Policy ForumUrban Science

Global science for city policy

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Science  12 Jan 2018:
Vol. 359, Issue 6372, pp. 165-166
DOI: 10.1126/science.aao2728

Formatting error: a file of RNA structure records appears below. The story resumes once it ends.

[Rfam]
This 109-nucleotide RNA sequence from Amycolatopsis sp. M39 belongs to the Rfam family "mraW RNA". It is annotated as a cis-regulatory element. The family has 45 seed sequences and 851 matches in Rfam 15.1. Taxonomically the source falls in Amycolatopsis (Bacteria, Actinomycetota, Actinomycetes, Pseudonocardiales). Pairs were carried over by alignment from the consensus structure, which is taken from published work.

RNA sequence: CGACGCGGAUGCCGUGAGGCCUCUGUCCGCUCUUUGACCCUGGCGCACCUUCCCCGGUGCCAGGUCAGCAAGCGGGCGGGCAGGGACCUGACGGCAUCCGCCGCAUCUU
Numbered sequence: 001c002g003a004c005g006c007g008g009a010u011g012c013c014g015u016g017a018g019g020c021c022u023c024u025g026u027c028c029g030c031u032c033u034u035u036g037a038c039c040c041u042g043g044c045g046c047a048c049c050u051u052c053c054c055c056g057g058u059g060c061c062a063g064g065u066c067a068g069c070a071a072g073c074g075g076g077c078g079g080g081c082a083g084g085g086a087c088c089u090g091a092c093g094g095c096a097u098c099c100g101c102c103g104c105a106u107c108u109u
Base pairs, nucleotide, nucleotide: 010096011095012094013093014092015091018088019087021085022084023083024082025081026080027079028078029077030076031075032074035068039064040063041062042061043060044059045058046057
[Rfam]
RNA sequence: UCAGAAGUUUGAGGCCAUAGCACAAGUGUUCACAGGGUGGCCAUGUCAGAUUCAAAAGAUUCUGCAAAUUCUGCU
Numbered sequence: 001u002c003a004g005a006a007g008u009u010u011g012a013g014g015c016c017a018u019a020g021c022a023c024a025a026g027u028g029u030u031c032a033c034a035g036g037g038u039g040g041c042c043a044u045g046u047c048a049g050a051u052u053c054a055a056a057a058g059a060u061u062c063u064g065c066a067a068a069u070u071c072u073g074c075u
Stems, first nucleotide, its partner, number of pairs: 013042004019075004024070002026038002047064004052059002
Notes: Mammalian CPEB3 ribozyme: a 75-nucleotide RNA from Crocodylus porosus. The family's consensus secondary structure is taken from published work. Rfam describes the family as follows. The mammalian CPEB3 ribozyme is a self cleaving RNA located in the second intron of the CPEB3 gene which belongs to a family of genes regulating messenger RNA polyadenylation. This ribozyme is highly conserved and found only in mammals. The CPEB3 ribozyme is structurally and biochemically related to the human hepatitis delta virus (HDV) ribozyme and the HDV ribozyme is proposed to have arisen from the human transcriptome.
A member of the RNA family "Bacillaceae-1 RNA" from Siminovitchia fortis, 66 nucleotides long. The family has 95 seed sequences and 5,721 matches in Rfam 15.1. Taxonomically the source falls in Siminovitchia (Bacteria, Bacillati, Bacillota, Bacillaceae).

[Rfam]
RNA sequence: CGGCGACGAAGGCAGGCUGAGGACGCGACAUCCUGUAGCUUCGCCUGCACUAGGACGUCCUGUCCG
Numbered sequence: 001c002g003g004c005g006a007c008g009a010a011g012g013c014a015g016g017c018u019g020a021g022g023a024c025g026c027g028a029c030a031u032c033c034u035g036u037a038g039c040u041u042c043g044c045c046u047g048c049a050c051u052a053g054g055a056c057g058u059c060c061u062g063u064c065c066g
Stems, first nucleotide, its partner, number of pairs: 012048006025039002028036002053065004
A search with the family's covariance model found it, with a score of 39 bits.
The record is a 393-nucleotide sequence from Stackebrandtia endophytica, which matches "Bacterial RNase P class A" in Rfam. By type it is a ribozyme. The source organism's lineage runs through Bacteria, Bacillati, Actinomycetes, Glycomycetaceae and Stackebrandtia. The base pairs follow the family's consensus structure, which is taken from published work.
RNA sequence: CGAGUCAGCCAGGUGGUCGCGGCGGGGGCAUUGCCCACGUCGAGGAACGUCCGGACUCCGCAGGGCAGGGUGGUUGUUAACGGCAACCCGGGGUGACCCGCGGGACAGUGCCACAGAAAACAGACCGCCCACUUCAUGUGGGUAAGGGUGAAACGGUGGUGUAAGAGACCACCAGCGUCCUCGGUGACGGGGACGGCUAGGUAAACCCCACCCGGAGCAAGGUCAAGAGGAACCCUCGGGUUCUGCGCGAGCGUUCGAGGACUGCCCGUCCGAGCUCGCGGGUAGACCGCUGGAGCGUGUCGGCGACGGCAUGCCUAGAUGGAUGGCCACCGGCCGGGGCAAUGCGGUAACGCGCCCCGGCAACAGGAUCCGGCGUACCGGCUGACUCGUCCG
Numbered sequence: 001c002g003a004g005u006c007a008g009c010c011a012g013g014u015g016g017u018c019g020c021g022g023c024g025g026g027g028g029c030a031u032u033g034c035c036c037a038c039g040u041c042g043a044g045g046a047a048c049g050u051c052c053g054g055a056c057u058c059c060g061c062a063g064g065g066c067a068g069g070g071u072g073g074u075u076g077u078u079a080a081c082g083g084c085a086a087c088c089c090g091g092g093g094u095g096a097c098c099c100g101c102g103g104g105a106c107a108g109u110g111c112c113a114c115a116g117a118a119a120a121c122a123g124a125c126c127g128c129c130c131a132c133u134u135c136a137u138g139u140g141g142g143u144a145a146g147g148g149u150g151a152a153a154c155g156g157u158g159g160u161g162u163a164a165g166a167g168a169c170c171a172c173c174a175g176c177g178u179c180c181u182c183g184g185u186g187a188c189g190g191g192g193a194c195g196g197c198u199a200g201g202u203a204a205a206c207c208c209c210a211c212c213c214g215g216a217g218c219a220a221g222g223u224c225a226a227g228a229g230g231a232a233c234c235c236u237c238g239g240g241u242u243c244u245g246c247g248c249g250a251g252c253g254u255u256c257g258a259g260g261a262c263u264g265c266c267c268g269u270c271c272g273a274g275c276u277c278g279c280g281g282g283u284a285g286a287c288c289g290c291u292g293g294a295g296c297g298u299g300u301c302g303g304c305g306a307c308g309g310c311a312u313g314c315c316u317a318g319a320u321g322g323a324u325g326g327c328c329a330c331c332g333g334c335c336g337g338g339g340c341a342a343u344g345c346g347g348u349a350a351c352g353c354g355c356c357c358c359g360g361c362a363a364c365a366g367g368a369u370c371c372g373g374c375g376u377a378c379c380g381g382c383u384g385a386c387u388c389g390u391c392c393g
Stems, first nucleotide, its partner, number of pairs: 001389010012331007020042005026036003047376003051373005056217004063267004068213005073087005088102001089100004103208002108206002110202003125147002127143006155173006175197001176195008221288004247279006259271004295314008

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Research and data are increasingly at the heart of how we conceive of urban governance. Urban control rooms and city dashboards championed by cities like Chicago, São Paulo, and London have been promising real-time snapshots and tracking over time of urban systems, via geolocated mobility data sets, social media inputs, environmental sensors, and other tools (1). At the international level, the importance of urban research and data has been enshrined in major United Nations (UN) processes, from the UN New Urban Agenda, the Sendai Framework for Disaster Risk Reduction, and the Sustainable Development Goals (SDGs) to the World Data Forum (2). Yet overall, the global state of data-informed urban governance remains underdeveloped, often promising, as with the dashboards, more than it actually delivers. It is time for a step change. A truly global reform of scientific advice to cities must take place on multiple interconnected fronts, linking a UN action plan on science and the future of cities, a “good advice” commitment by the private sector, and formalized partnerships for urban science at the local level. This scientifically informed urban reform, ripe for discussion at the upcoming UN World Urban Forum in February, can be uniquely bold in recognizing the potential of municipal action on global challenges. Despite being considered the “lowest” level of governance, cities have developed a track record of global action on key matters like climate, disasters, and health, often surpassing, in speed, commitments, and global coverage, that of nations.